Everyone is looking forward to the return of live music, but there are two fans in particular who are extra eager to get back into the concert groove. They are the still-to-be-announced winners of Popquiz, the popular new show on the VTM television network that asks 14 teams of two contestants to guess the titles of pop classic songs based on a series of audio and visual clues.
The pair, who will be announced soon now that the prerecorded show is completing its 10-week run, will get to attend every concert in Belgium for one year, even sold out performances, once live music returns. This generous prize (a piece of heaven for music lovers!) infuses the Panenka-produced quiz program with a palpable sense of drama and energy.
Adding to this compelling energy level was a distinctive set created by the Arf & Yes set design team that featured a high-impact lighting design from the company anchored by 160 ÉPIX Strip Tour linear fixtures, as well as 48 ÉPIX Strip Tour 50 units (build in a custom decorwall), and 25 COLORado 1 Solo washes from CHAUVET Professional.
The Arf & Yes team hung the one-meter long LED strips in a circle over the stage deck, whilst the remaining ÉPIX units were integrated into the back of the set, and the COLORado washes were positioned as backlights for the audience.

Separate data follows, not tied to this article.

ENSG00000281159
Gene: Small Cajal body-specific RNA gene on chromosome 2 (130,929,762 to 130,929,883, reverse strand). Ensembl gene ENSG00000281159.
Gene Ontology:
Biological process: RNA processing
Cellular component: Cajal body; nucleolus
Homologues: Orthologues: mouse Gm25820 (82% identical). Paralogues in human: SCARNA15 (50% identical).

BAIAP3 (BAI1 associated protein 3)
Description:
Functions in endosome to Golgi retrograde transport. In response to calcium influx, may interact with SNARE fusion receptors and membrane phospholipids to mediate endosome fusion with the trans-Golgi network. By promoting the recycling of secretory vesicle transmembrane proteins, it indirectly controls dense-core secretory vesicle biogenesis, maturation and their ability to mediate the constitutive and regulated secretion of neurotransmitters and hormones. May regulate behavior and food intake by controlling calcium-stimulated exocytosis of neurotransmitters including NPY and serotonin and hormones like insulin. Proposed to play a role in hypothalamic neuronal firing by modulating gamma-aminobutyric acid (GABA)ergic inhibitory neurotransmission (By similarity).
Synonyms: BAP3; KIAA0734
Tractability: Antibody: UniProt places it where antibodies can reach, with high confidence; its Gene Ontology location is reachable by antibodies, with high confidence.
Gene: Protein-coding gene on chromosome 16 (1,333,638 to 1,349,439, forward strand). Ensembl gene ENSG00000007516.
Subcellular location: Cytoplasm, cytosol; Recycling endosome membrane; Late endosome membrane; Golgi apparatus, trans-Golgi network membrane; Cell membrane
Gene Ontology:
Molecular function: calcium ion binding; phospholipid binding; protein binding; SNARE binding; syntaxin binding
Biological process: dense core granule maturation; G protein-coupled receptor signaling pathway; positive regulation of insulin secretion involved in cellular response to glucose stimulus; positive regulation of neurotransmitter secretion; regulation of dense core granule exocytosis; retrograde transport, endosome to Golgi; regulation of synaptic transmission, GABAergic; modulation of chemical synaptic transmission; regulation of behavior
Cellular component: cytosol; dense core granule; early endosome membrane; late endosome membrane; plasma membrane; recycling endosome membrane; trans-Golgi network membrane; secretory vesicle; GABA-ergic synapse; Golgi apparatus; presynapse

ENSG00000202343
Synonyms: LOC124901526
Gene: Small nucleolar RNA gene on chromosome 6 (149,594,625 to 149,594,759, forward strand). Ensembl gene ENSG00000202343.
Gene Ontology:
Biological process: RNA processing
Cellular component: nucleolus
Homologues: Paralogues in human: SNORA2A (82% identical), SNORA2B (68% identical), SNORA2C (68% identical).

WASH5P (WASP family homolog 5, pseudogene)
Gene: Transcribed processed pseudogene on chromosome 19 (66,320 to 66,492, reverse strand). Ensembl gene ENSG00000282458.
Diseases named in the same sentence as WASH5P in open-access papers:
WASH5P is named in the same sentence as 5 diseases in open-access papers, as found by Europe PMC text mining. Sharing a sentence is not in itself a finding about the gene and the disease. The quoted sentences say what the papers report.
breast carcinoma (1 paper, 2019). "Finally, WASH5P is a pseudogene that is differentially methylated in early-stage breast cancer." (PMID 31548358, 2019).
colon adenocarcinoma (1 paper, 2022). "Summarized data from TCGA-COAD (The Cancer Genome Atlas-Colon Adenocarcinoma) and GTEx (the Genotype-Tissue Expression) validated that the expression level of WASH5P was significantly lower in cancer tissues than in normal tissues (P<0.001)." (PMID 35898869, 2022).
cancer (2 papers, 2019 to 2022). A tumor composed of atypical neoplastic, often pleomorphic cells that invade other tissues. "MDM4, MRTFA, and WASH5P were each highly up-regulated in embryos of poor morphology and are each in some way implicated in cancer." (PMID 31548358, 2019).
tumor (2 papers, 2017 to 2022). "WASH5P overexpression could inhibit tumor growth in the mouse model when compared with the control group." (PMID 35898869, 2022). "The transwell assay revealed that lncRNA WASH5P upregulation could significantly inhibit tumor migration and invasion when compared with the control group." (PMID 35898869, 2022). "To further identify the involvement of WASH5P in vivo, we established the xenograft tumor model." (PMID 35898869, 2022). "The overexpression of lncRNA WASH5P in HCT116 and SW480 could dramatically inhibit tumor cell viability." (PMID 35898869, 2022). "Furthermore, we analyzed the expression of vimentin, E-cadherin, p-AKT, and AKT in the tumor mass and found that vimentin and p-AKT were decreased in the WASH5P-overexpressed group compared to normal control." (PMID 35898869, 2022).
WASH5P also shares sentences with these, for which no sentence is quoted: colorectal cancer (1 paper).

By arranging the strips in a circular configuration, Arf&Yes endowed the set with a instantly recognizable identity, while evoking a touring concert image. “When people are going between channels and they come to Popquiz, they will immediately recognize the circle,” said Arf & Yes’ Jonas Weyn, who served as the lighting and video operator for the show. (Dirk Declercq and Marco Pauwels were the lighting directors.)
The circle of ÉPIX Strip gave the design team a great deal of flexibility to come up with a wide variety of looks. To enhance this flexibility, Weyn used the strips to create a range of pixel mapped video content and patterns often in warm colors like lavender, mauve, and orange.
Mapping the strips with the ArKaos led mapper, he varied the number of pixels he had on at any one time, lighting every strip in its entirety one moment, then having pixels on intermittently the next, to give the set a very different appearance.
“Using the mood board, I decided what I would pixel map for the different bumpers and segments,” said Weyn. “This set is perfect for that, as it looks good from any angle.
“The number of strips really makes the difference here,” continue Weyn. “The camera can focus on them or shoot through the gaps, giving everything a lot of depth. We didn’t use a lot of detailed content — not showing the fixtures as strips, but rather as a video wall. We also used low res content, that worked really well. Many people wondered if it was a video wall, because of the way we used it.”
Elaborating on the design, Weyn described the impact the empty space between the ÉPIX Strips had on TV viewers. “Sometimes, we intentionally left spaces,” he said. “These gaps created an air of mystery that made people guess.”
That was fitting description, as the excitement and fun of guessing, has driven the popularity of this very original new music quiz show.
Photo: © Picturesk